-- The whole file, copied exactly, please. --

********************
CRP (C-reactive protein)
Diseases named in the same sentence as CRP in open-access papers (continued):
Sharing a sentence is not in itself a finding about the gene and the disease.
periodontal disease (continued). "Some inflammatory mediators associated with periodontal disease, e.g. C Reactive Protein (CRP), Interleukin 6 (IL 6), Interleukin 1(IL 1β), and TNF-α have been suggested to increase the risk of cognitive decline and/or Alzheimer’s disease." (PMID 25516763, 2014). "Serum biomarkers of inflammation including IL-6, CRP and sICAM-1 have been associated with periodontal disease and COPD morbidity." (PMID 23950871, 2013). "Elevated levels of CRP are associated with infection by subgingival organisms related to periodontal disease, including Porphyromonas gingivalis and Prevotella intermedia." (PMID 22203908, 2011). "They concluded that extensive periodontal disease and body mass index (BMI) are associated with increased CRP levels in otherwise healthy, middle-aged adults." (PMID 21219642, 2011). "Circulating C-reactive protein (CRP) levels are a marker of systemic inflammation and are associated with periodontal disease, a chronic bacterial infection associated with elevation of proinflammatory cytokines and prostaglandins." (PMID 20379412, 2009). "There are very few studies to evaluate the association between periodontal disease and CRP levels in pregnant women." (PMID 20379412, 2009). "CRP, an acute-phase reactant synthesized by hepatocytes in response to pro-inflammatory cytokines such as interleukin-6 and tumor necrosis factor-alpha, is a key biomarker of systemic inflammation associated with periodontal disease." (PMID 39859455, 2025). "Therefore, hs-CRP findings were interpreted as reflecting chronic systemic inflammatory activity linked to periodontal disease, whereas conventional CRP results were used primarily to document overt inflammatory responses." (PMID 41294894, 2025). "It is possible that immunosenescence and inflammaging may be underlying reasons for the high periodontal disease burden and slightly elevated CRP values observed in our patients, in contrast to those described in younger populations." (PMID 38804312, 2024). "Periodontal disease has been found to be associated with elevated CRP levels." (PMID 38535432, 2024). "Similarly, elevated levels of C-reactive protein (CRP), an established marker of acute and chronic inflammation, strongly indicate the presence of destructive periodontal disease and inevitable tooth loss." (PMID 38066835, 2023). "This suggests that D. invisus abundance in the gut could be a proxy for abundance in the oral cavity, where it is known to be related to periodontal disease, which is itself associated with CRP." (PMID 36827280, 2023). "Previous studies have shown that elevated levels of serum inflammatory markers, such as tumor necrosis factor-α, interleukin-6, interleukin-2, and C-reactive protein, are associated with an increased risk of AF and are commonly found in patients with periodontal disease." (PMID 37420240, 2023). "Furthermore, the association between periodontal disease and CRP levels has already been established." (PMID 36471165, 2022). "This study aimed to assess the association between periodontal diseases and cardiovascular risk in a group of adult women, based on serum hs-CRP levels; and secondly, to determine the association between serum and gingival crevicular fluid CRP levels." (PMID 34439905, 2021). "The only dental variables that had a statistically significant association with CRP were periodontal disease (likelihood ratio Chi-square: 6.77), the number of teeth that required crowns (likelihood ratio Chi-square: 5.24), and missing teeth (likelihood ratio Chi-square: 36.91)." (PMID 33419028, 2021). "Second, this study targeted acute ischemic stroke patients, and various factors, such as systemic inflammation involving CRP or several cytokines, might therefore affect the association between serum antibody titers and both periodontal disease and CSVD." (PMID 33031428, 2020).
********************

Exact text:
CRP (C-reactive protein)
Diseases named in the same sentence as CRP in open-access papers (continued):
Sharing a sentence is not in itself a finding about the gene and the disease.
periodontal disease (continued). "Some inflammatory mediators associated with periodontal disease, e.g. C Reactive Protein (CRP), Interleukin 6 (IL 6), Interleukin 1(IL 1β), and TNF-α have been suggested to increase the risk of cognitive decline and/or Alzheimer’s disease." (PMID 25516763, 2014). "Serum biomarkers of inflammation including IL-6, CRP and sICAM-1 have been associated with periodontal disease and COPD morbidity." (PMID 23950871, 2013). "Elevated levels of CRP are associated with infection by subgingival organisms related to periodontal disease, including Porphyromonas gingivalis and Prevotella intermedia." (PMID 22203908, 2011). "They concluded that extensive periodontal disease and body mass index (BMI) are associated with increased CRP levels in otherwise healthy, middle-aged adults." (PMID 21219642, 2011). "Circulating C-reactive protein (CRP) levels are a marker of systemic inflammation and are associated with periodontal disease, a chronic bacterial infection associated with elevation of proinflammatory cytokines and prostaglandins." (PMID 20379412, 2009). "There are very few studies to evaluate the association between periodontal disease and CRP levels in pregnant women." (PMID 20379412, 2009). "CRP, an acute-phase reactant synthesized by hepatocytes in response to pro-inflammatory cytokines such as interleukin-6 and tumor necrosis factor-alpha, is a key biomarker of systemic inflammation associated with periodontal disease." (PMID 39859455, 2025). "Therefore, hs-CRP findings were interpreted as reflecting chronic systemic inflammatory activity linked to periodontal disease, whereas conventional CRP results were used primarily to document overt inflammatory responses." (PMID 41294894, 2025). "It is possible that immunosenescence and inflammaging may be underlying reasons for the high periodontal disease burden and slightly elevated CRP values observed in our patients, in contrast to those described in younger populations." (PMID 38804312, 2024). "Periodontal disease has been found to be associated with elevated CRP levels." (PMID 38535432, 2024). "Similarly, elevated levels of C-reactive protein (CRP), an established marker of acute and chronic inflammation, strongly indicate the presence of destructive periodontal disease and inevitable tooth loss." (PMID 38066835, 2023). "This suggests that D. invisus abundance in the gut could be a proxy for abundance in the oral cavity, where it is known to be related to periodontal disease, which is itself associated with CRP." (PMID 36827280, 2023). "Previous studies have shown that elevated levels of serum inflammatory markers, such as tumor necrosis factor-α, interleukin-6, interleukin-2, and C-reactive protein, are associated with an increased risk of AF and are commonly found in patients with periodontal disease." (PMID 37420240, 2023). "Furthermore, the association between periodontal disease and CRP levels has already been established." (PMID 36471165, 2022). "This study aimed to assess the association between periodontal diseases and cardiovascular risk in a group of adult women, based on serum hs-CRP levels; and secondly, to determine the association between serum and gingival crevicular fluid CRP levels." (PMID 34439905, 2021). "The only dental variables that had a statistically significant association with CRP were periodontal disease (likelihood ratio Chi-square: 6.77), the number of teeth that required crowns (likelihood ratio Chi-square: 5.24), and missing teeth (likelihood ratio Chi-square: 36.91)." (PMID 33419028, 2021). "Second, this study targeted acute ischemic stroke patients, and various factors, such as systemic inflammation involving CRP or several cytokines, might therefore affect the association between serum antibody titers and both periodontal disease and CSVD." (PMID 33031428, 2020).